Rosenberg Steps Up to the Plate

By Danny Thompson

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There’s a man on first and another up to bat. Niles West senior Seth Rosenberg sits behind home plate waiting for the pitch. The pitcher throws, and the man on first makes a break for it. In the blink of an eye Seth fires to second, and the runner is out. Pop time: under 1.9 seconds, a new personal best.

“For those who don’t know, pop time is the time from when the baseball hits the catcher’s glove to when it hits the second baseman’s glove. Within that time the catcher has to catch the ball, get up and throw it,” Rosenberg says.

Rosenberg started playing baseball around the time he was seven or eight and hasn’t stepped out of the batter’s box since.

“Growing up, every kid was playing little league. As a little kid I played on a t-ball team coached by one of my friend’s dads, and from that point on I just loved it. I’ve been playing ever since.”

Rosenberg catches for Niles West’s team that was successful last year and is looking to build on that success.

“I think that Niles West is going to come back strong this year. We had a great season last year, and I’m hoping to pick up where we left off,” he said.

For Seth, this means continuing to work on his speed both on offense and defense. In order to improve, he’s been working outside with a personal trainer.

“My greatest challenge in baseball was my speed. I used to be very slow, but for the last couple of years I’ve been working with a speed trainer named Mindee Epstien at Tip Top Training, and she has really helped me transform my running technique and has gotten me a lot faster. A player can have all the natural talent in the world, but if he doesn’t focus it and practice it to make himself better, it’s a waste.”

In practice, Rosenberg likes to joke around with his teammates, provided he gets his work in. During games though, one will see a look of determination on his face. Winning is what matters to him the most. He’s won a lot in his career, with his biggest ever victory coming in a game for the national championship. Facing teams from Texas to Tennessee, Rosenberg’s Top Tier team came out on top.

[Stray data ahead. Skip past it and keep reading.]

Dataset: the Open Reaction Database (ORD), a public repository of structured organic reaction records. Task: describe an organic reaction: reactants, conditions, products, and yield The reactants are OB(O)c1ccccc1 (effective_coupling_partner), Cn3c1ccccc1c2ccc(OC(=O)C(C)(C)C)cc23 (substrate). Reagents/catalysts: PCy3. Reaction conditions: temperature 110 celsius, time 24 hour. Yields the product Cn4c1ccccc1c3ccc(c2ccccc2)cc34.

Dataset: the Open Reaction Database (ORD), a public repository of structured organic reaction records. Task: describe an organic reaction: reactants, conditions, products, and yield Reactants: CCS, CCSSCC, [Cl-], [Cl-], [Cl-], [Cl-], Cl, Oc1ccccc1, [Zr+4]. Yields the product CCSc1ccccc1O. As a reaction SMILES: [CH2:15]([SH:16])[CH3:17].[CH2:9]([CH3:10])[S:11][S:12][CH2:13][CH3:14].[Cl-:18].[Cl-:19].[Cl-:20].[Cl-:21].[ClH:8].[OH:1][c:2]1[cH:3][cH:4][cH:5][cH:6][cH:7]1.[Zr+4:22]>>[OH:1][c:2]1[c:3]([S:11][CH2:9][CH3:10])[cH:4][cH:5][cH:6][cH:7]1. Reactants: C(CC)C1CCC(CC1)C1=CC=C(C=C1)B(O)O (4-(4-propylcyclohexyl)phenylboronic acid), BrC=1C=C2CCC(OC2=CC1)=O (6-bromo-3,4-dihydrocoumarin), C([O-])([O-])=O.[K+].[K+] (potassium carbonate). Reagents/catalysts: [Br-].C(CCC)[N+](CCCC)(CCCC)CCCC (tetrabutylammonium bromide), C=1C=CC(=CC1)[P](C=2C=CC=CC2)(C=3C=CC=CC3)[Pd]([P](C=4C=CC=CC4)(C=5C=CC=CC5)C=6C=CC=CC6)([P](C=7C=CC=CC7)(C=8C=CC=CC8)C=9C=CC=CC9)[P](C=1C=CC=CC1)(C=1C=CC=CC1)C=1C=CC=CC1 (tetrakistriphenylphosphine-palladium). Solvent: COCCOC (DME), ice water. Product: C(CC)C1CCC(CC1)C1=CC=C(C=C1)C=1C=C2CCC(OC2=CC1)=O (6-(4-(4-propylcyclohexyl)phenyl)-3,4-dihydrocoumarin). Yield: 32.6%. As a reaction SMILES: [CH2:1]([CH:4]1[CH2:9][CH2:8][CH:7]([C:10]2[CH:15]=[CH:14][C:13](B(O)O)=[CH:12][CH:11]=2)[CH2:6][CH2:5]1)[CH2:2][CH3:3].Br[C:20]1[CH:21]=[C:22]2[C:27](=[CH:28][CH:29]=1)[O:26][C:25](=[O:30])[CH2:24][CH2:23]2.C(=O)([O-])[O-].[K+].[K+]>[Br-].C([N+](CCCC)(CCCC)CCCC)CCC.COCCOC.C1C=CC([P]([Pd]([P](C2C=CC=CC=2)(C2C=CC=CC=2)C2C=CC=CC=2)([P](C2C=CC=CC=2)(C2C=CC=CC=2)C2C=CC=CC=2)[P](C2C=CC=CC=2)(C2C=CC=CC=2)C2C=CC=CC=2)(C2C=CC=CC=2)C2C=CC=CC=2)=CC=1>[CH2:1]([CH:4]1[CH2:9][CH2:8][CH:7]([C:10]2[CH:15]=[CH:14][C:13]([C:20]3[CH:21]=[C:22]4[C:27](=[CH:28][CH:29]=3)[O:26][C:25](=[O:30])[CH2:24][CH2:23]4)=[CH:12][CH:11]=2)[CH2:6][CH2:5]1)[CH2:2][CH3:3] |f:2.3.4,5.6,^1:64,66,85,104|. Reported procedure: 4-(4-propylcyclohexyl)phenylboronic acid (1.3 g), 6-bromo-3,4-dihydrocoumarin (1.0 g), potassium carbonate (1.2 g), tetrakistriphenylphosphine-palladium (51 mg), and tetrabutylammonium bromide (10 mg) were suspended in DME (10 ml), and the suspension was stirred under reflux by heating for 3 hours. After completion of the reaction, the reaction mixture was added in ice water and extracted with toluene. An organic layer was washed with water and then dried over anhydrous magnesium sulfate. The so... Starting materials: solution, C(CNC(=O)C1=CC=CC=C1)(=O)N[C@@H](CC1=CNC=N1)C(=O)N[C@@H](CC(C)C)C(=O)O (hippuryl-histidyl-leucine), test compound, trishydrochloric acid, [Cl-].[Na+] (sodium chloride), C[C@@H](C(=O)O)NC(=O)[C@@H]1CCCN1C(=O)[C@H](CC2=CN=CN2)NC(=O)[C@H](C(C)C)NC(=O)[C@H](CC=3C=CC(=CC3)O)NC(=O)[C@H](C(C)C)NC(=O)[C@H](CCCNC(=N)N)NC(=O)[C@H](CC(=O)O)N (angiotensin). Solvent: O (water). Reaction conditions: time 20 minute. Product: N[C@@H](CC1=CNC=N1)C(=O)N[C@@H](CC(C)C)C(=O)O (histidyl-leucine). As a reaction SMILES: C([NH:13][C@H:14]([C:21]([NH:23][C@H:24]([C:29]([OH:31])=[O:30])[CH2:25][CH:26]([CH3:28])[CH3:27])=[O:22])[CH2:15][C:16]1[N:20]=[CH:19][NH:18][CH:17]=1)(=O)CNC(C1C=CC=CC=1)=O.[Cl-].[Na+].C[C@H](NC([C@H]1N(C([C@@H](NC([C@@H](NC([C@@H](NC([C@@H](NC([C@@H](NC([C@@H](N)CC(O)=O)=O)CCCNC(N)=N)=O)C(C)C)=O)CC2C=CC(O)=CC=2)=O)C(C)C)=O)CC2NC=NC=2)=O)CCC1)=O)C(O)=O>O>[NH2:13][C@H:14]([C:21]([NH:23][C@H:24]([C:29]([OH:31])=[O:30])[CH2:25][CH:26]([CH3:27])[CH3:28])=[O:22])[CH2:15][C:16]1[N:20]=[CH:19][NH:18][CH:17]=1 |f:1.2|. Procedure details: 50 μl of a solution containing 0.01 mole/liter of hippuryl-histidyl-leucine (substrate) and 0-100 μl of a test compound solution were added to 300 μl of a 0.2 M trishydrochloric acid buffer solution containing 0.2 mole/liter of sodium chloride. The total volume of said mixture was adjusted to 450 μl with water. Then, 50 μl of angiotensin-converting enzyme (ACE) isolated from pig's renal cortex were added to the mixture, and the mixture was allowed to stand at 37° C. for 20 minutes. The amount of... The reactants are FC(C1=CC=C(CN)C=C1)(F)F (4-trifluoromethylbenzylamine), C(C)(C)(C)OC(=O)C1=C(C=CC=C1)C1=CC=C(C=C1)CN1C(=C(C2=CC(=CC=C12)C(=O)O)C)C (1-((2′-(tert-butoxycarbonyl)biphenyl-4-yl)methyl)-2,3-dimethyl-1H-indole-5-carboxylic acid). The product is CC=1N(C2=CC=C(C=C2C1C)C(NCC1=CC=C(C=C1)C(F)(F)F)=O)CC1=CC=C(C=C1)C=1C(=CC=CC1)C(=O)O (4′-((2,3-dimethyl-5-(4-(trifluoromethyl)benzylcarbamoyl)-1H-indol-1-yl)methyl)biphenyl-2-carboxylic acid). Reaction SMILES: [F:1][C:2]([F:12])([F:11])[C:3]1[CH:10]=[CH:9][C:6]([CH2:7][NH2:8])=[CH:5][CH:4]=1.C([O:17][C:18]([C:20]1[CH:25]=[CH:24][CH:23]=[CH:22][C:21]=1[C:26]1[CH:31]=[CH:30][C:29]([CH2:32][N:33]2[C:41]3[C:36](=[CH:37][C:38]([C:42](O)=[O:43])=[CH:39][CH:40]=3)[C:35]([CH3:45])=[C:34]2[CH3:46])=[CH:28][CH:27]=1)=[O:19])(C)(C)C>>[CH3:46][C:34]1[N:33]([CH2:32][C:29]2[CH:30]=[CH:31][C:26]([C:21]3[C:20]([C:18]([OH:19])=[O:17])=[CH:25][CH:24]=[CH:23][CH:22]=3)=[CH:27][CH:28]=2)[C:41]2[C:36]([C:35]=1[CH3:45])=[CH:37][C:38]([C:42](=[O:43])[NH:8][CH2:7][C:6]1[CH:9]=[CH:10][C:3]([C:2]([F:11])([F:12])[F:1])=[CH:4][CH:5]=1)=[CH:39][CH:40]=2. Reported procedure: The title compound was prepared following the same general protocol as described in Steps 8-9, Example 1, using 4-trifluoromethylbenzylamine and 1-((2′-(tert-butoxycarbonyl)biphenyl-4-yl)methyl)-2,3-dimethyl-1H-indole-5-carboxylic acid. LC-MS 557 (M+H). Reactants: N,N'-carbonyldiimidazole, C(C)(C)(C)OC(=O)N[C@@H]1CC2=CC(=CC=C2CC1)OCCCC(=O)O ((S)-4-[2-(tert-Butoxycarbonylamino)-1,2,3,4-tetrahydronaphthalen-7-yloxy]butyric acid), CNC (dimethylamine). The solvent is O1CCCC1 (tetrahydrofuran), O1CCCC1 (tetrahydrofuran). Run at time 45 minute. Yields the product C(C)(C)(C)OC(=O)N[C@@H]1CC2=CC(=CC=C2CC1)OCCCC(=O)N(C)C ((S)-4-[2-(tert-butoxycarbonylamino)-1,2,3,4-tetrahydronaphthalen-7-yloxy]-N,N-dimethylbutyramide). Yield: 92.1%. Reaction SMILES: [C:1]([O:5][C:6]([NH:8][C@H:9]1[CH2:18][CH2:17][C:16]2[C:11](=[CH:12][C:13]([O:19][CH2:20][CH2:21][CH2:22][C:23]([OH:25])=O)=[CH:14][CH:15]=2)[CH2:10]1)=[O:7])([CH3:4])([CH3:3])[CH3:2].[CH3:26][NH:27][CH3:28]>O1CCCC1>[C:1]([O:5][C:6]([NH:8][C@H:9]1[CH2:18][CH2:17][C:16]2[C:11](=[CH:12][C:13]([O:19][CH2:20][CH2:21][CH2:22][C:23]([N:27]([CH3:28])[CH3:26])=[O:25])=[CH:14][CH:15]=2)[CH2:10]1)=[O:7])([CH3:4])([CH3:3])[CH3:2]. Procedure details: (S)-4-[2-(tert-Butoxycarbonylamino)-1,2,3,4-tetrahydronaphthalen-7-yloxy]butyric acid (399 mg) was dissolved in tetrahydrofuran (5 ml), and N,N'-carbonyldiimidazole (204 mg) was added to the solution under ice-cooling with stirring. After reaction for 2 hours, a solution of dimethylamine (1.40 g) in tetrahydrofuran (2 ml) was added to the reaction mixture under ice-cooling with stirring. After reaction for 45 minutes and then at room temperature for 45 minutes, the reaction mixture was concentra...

Rosenberg’s drive to succeed comes from his dad, who tells him to give his all.

“A quote that I try my best to live by is from my dad. He always tells me, ‘If you try your best and you fail, then you can look back on your life with no regrets.’ Basically his message is to go through life giving it your all in everything you do so you don’t wake up one morning and think about what could have been.”

But what goes into winning? Practice. Rosenberg’s hard work pays off on game day when all his practice allows him to react with speed and precision on both offense and defense.

“Although this might sound a little counterproductive, when I’m batting, I try not to think at all. As a batter you have a split second to decide if you are going to swing or not. When I’m up to bat, I just react. I know that all the work I put in at practice and extra work outside of practice is for that moment,” Rosenberg said.

Rosenberg’s training and self-discipline is paying off as colleges take notice–Rosenberg plans to play baseball at the University of Rochester.

“My dream, as well as almost every other boy growing up, is to play professional baseball. It would be an absolutely amazing experience. I’m going to play baseball until someone tells me that I’m not good enough to continue.”